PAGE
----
- it’s at the center of the workplace, brings all kind of work models and interactions together regardless of their nature or source, not requiring users to continuously switch from one tool to another and is even able to take information in a tool to process it in another.
- it provides users with at least the same functionalities and capabilities they had in the tool it replaces to do their job.
So it seems that a social network has a real potential to make people much more productive than email.
But that’s only a potential. To make it actual, people’s activity needs to refocus on the social platform. What has many implications in terms of functional requirements and change management.
- from a functional and technical standpoint : the platform should be fully integrated in the IS, interoperate with third part applications and even be able to display and manage alerts, events and information from these application. On this point some vendors crossed the border but not all. Among the big ones let’s mention Salesforce, Tibbr and IBM who’s even going further with its “embedded experience”. Let’s also add that the platform should be able to host any kind of work. Not every need will be fulfilled with a big conversation flow “a la Facebook” that makes it impossible to find things in the future and structure work. I saw of couple of companies that have been seduced with such a nice looking tool because its “a la Facebook” nature made it easy to use at first sight. Result : most of their users refused to use the platform and moved to another one because they needed to document things, structure their work, and manage advanced tasks (even in a social fashion) and the lack of a real wiki and task management system was an adoption-breaker to them.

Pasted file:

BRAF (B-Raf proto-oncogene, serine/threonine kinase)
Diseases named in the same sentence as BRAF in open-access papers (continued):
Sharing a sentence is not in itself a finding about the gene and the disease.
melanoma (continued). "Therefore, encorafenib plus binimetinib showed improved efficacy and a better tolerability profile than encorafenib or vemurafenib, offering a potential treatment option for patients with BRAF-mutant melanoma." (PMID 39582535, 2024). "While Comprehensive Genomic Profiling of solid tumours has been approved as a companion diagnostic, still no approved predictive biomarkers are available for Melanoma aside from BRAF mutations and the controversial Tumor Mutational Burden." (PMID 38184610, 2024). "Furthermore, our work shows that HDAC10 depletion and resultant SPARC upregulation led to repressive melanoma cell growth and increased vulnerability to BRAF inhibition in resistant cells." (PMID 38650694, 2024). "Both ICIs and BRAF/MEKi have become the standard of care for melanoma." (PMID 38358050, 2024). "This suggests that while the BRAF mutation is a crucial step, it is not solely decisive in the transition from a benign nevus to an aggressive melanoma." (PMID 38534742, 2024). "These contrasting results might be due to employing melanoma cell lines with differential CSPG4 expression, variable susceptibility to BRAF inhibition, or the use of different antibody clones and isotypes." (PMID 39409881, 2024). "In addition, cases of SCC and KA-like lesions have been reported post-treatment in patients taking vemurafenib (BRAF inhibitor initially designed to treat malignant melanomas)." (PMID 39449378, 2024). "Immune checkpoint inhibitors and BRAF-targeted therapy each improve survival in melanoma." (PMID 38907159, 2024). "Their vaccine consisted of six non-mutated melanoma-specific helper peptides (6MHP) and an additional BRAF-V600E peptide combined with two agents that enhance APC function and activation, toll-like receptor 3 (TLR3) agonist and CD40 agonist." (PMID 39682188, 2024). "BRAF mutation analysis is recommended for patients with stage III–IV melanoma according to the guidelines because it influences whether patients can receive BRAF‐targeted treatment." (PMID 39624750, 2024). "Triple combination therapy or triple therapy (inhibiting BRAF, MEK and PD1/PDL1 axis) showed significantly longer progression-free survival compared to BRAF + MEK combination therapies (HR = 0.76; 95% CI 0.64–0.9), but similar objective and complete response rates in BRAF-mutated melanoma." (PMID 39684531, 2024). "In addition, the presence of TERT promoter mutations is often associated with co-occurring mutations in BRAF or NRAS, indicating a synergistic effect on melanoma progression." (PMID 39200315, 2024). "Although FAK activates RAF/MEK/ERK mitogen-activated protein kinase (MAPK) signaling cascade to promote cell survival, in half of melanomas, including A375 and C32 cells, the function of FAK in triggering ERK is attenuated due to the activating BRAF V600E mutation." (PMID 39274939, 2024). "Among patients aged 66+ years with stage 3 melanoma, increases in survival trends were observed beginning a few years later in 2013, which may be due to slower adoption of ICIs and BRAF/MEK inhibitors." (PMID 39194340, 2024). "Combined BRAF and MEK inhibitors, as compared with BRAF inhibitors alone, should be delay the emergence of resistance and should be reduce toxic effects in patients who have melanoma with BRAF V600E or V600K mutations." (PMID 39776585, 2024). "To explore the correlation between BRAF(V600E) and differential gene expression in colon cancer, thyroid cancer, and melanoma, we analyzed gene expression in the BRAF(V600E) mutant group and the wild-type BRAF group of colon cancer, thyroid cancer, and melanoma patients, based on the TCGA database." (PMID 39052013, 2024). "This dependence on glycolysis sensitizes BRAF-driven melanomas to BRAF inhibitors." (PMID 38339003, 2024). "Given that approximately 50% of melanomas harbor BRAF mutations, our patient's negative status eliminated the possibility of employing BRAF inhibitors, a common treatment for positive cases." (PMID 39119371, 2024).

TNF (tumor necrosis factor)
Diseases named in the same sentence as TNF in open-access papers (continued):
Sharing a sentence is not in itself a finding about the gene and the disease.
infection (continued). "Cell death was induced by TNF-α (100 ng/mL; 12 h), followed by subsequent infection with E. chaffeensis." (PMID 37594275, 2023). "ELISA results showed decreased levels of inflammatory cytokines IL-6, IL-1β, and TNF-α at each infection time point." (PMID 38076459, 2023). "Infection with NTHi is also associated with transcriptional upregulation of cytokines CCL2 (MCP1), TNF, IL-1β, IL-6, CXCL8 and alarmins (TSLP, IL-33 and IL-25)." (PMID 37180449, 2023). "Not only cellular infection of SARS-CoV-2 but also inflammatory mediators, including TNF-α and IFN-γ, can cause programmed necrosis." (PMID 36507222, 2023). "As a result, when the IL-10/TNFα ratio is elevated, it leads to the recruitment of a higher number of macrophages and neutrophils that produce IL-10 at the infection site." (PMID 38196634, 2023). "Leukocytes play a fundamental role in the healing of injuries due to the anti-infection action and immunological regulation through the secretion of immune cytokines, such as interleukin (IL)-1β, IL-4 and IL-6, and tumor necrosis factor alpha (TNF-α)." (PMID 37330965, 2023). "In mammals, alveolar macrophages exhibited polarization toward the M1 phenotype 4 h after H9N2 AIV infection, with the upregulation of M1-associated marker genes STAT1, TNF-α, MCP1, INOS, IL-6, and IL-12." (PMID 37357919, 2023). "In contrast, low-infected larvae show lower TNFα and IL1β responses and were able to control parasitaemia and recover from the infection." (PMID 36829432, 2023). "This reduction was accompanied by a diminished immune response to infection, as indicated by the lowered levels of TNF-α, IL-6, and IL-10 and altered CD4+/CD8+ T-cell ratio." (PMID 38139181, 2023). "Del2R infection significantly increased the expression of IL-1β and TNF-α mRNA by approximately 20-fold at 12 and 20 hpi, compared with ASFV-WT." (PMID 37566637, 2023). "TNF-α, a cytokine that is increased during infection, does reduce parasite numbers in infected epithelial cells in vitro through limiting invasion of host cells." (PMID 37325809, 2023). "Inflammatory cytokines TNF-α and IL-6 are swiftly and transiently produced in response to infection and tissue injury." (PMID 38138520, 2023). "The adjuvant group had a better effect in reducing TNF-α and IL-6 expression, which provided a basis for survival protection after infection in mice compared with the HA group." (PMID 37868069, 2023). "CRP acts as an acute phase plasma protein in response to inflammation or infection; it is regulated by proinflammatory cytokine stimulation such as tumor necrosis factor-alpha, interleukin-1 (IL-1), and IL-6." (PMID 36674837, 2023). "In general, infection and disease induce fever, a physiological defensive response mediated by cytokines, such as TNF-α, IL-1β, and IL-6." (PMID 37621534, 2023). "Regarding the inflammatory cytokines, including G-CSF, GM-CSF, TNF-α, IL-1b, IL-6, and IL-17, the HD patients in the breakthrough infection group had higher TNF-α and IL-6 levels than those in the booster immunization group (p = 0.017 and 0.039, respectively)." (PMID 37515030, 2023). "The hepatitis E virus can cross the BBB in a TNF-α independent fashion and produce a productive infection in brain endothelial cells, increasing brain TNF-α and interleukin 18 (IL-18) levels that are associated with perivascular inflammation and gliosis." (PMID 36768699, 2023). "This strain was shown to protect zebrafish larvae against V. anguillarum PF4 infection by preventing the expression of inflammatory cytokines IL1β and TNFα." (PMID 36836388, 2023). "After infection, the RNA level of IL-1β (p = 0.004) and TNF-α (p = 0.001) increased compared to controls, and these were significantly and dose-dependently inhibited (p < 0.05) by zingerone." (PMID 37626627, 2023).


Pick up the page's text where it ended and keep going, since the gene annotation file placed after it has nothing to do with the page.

- in terms of change management the fact everybody should use the same platform is a game changer. Many organizations still want to change without changing and make their social platform optional (what, I admit, is the only solution when the platform does not cover people’s need….). Result : it’s impossible to use it for anything related to managing work and teams on a day to day basis since some people may refuse to use it. So the platform may cover all needs but there must also be a will to make it become the center of the work environment. What will become more and more obvious as the concept of social networks will be replaced by digital workplace or social platform which implies the coverage of all needs : networking, emergent and structured collaboration… A trend that can been seen in many recent announcement from major vendors.
So spending 650 hours in a social network is better than 650 hrs on email. Provided all work related activities could move to the social network and not only some side conversations happening over and around the flow of work.
It requires organizations to be very careful when they chose a vendor. It requires a goal and activity, even process driven approach rather that a community driven one.
Last, it requires the courage to fully take responsibility to make, not the platform, but a new way of work and collaborate central in the organization.